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Press Release  
Release Date: Friday, May 24, 2013 4:00 PM
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Media Contact:
Rachel Mann
Communications Specialist
Domestic Violence Summit Aims to Highlight Trends of Abuse in DC
Mayor Vincent Gray and DC city leaders announced as special guests

WASHINTON (October 15, 2012) – The Howard University School of Social Work and the DC Coalition Against Domestic Violence (DCCADV) will host a summit titled “Ending Domestic Violence in Washington, DC: A Public Conversation,” Tuesday, Oct.16, at 6 p.m. in the Howard University School of Social Work Auditorium. The event, which is free and open to the public, will focus on the state of domestic violence in the District of Columbia. This event is the first of a series of public conversations on domestic violence hosted by the DCCADV.

Special guests include Washington, D.C. Mayor Vincent Gray; Karma Cottman, executive director of the DCCADV; and Melissa Hook, director of the Mayor’s Office on Victim Services.

Roundtable participants include Elizabeth Olds, co-executive director of Survivors and Advocates for Empowerment; William Agosto, director of Domestic Violence Unit, DC Superior Court; Reverend Sakima Romero-Chandler of Turner Memorial AME Church and more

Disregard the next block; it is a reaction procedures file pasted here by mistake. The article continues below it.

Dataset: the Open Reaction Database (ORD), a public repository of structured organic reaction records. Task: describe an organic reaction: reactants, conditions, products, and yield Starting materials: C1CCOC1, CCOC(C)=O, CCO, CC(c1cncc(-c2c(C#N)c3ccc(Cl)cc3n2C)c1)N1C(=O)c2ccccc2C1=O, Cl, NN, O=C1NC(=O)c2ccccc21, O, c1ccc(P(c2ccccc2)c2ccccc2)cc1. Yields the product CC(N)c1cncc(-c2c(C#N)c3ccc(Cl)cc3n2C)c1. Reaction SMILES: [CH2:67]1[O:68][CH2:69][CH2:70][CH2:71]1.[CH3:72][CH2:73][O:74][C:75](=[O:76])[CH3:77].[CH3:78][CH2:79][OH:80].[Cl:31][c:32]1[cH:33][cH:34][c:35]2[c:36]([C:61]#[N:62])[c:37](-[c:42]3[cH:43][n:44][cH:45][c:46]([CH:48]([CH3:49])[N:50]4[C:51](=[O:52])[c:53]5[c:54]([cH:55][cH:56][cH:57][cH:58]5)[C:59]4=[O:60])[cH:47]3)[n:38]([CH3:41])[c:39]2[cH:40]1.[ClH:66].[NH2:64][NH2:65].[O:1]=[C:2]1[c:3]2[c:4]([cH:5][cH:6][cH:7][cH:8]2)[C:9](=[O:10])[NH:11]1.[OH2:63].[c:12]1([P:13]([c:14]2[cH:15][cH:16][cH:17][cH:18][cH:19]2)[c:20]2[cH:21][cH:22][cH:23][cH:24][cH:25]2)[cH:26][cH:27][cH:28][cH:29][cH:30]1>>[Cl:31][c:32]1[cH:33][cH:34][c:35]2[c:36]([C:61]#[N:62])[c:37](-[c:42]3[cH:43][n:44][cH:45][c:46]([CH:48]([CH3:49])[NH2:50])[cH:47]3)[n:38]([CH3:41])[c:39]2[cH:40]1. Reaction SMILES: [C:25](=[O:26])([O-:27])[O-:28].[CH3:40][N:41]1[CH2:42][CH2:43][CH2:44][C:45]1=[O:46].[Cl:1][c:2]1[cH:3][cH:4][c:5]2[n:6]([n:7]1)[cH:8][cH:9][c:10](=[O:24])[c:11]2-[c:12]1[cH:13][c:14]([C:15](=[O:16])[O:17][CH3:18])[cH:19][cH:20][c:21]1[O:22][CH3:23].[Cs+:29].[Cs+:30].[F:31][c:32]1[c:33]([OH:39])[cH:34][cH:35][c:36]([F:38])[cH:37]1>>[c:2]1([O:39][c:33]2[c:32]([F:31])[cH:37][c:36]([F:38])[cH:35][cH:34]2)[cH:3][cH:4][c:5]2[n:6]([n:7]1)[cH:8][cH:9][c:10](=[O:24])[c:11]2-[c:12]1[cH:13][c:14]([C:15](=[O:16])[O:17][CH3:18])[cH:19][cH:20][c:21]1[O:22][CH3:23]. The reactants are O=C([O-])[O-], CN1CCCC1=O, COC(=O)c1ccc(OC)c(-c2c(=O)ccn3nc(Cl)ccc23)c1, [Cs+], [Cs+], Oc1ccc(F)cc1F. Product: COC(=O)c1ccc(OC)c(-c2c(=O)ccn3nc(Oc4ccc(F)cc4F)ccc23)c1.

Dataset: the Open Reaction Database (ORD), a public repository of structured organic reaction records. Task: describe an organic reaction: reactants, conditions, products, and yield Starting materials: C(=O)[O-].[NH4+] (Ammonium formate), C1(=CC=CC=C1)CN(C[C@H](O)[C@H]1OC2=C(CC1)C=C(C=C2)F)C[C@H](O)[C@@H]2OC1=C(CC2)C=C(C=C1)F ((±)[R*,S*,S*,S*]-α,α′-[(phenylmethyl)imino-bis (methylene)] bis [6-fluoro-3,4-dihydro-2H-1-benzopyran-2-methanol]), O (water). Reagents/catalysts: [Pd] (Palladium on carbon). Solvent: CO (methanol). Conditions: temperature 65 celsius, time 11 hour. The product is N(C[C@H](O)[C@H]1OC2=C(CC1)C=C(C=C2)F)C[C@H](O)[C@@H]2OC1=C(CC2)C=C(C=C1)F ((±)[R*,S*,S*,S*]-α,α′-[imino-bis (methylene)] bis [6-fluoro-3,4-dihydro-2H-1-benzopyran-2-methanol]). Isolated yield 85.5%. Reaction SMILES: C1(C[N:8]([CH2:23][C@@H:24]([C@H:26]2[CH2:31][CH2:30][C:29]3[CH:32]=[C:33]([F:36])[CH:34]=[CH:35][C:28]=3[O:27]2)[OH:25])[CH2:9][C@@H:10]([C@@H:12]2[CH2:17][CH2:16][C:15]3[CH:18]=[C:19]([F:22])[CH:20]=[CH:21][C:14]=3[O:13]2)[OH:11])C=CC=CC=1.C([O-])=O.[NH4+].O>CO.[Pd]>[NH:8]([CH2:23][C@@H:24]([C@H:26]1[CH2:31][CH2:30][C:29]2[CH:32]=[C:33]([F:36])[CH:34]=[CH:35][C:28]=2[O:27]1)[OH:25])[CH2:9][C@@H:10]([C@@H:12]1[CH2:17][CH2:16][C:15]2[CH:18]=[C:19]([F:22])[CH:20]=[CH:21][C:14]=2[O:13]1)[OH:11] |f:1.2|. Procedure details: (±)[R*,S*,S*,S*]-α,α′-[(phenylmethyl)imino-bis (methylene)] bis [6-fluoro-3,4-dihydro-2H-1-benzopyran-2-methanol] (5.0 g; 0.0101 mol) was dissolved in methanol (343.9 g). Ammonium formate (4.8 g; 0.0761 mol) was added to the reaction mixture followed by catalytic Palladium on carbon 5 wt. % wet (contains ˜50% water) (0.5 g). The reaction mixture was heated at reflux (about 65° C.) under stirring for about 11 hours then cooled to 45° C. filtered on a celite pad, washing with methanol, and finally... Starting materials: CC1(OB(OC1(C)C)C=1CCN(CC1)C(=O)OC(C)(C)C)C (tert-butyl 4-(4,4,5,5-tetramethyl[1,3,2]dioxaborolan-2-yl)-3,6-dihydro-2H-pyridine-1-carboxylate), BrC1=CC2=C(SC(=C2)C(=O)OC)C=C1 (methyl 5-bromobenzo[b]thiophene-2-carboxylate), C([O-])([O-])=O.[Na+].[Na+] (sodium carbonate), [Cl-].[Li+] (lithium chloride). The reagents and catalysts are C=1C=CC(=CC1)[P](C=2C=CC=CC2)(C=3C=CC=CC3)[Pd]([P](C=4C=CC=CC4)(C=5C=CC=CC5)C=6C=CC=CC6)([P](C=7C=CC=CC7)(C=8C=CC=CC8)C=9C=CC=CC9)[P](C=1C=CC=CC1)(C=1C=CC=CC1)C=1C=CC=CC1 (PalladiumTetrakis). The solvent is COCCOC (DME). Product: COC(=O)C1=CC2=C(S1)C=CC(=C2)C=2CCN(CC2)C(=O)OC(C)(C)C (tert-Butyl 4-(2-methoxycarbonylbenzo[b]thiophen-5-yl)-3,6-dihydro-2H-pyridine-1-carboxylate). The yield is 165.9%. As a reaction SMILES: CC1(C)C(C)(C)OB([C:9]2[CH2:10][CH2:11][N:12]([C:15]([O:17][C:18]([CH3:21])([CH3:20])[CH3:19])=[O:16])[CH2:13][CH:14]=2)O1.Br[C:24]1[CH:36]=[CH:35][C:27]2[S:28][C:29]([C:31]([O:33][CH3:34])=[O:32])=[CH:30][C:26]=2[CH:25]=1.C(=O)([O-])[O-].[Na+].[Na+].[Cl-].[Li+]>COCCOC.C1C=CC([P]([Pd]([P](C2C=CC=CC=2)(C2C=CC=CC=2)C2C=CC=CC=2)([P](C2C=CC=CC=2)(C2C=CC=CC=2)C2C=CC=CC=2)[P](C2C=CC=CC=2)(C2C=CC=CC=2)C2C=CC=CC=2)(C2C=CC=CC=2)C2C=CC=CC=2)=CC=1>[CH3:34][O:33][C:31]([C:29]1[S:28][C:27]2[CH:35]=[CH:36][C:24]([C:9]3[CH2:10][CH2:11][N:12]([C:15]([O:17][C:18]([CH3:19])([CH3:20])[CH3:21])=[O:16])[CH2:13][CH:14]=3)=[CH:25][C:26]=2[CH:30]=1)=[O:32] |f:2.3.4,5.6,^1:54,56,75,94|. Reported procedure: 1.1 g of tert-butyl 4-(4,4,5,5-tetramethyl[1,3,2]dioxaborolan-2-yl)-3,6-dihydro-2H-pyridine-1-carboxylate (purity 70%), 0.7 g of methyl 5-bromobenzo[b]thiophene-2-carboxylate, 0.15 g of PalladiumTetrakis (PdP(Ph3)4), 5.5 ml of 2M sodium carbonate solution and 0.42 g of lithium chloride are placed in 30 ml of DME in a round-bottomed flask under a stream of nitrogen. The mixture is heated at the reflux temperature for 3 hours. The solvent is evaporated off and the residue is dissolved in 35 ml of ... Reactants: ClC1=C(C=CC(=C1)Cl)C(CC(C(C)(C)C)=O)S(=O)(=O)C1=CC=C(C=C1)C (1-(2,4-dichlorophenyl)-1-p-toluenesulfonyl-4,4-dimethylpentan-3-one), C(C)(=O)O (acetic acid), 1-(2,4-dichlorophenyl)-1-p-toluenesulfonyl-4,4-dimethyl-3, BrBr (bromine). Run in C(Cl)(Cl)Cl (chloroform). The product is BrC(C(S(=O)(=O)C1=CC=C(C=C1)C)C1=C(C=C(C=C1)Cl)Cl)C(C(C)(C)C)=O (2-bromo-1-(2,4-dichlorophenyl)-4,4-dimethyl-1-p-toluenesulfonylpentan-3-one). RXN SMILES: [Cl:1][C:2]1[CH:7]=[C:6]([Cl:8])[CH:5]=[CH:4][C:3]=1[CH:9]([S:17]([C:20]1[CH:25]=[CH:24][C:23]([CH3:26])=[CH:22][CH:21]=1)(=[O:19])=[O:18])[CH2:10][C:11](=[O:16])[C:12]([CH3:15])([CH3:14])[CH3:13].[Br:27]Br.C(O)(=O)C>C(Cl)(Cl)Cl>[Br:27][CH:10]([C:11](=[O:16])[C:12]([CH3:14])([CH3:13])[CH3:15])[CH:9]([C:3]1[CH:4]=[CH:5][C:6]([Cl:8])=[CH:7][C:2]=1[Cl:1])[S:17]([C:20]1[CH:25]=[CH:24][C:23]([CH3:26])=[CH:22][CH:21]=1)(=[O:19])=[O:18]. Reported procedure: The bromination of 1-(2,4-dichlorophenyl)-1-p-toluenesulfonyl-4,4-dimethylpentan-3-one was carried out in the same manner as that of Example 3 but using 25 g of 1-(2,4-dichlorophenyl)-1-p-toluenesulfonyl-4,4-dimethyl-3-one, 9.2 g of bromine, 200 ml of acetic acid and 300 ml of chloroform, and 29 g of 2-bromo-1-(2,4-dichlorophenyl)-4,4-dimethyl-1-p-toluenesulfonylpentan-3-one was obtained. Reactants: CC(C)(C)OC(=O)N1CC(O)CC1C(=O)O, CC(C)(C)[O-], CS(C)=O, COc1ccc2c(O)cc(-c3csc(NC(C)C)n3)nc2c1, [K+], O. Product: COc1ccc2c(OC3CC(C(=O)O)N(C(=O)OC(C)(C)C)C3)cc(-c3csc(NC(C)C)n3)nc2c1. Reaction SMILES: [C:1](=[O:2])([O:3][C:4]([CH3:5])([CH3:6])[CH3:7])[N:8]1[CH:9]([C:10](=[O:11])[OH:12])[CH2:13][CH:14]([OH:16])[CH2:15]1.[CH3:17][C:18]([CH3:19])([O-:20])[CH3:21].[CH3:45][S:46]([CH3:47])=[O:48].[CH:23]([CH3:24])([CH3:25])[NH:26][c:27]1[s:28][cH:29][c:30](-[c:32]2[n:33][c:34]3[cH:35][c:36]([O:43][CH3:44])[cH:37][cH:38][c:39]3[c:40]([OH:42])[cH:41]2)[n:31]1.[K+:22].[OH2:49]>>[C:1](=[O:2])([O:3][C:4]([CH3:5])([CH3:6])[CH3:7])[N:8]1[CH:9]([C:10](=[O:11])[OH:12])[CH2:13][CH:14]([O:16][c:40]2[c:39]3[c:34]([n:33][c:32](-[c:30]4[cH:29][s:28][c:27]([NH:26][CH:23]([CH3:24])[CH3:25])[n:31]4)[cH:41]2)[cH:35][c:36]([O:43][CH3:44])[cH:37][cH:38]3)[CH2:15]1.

Dr. Tricia Bent-Goodley, professor and chair of the School of Social-Work and director of Campus Safety First Project, stressed the need for community awareness and collaboration.

“Domestic violence is increasing among teens in the District of Columbia,” said Dr. Bent-Goodley. “Now is the time for us to become informed and learn what we can do to address this issue.”

According to the DCCADV, over the last five years, domestic violence related calls to the Metropolitan Police Department have remained constant at over 30,000 annually.  Last year, a census of domestic violence organizations noted a 60 percent increase in the demand for services while resources have continued to be depleted. Most victim service agencies report government, foundation, and individual support continuing to decrease.
Responding to and ultimately preventing domestic violence in the District will require a multi-disciplinary and multi-dimensional approach. Government leaders must be engaged; however, community accountability is critical.

For more information, contact the DCCADV at 202-299-1181 or


Founded in 1867, Howard University is a private, research university that is comprised of 13 schools and colleges. Students pursue studies in more than 120 areas leading to undergraduate, graduate and professional degrees. Since 1998, the University has produced two Rhodes Scholars, two Truman Scholars, a Marshall Scholar, 30 Fulbright Scholars and 11 Pickering Fellows. Howard also produces more on campus African-American Ph.D. recipients than any other university in the United States. For more information on Howard University, call 202-238-2330, or visit the University's Web site at

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